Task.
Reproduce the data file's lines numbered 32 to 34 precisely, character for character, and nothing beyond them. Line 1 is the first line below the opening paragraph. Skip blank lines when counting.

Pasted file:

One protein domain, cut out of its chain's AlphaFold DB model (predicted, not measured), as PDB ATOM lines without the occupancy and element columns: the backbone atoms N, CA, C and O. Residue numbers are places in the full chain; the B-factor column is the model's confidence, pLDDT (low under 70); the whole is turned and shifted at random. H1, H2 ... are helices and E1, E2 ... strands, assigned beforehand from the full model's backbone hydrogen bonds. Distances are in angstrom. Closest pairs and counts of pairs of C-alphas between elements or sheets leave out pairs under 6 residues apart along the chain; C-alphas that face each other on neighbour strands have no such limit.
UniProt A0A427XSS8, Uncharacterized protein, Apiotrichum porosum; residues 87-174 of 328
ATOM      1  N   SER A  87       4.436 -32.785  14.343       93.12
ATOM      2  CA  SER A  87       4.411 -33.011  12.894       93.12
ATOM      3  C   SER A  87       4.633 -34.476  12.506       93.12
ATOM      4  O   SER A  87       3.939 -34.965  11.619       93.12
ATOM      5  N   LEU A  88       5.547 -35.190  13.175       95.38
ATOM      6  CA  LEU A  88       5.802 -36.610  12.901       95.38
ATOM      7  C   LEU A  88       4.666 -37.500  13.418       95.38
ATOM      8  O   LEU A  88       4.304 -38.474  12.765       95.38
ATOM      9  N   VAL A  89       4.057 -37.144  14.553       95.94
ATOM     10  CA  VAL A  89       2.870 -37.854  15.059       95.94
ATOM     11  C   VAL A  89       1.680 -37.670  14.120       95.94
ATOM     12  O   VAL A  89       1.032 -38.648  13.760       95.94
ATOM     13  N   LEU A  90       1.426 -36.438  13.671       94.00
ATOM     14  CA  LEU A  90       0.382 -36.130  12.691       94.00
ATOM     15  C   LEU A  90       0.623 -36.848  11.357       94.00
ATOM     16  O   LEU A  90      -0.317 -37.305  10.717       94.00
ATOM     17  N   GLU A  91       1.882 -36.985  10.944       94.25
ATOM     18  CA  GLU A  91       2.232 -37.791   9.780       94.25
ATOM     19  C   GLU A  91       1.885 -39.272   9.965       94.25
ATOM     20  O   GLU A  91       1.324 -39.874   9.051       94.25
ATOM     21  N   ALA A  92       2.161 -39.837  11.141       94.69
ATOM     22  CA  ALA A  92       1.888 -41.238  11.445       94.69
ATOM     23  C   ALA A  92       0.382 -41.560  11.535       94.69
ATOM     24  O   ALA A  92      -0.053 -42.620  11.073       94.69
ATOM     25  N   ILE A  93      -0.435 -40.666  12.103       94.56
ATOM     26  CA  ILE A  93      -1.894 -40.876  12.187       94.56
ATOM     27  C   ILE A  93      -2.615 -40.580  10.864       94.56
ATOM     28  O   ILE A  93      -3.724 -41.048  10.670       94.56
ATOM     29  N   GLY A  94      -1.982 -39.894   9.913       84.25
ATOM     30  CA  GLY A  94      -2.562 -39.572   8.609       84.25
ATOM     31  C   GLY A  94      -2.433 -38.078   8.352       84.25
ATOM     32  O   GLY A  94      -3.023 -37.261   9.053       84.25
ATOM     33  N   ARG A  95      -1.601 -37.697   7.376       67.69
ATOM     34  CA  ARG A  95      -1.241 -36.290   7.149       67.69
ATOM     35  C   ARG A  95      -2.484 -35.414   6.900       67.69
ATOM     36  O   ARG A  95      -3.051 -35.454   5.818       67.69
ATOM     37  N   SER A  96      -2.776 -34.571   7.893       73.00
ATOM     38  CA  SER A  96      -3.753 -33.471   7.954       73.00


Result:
ATOM     31  C   GLY A  94      -2.433 -38.078   8.352       84.25
ATOM     32  O   GLY A  94      -3.023 -37.261   9.053       84.25
ATOM     33  N   ARG A  95      -1.601 -37.697   7.376       67.69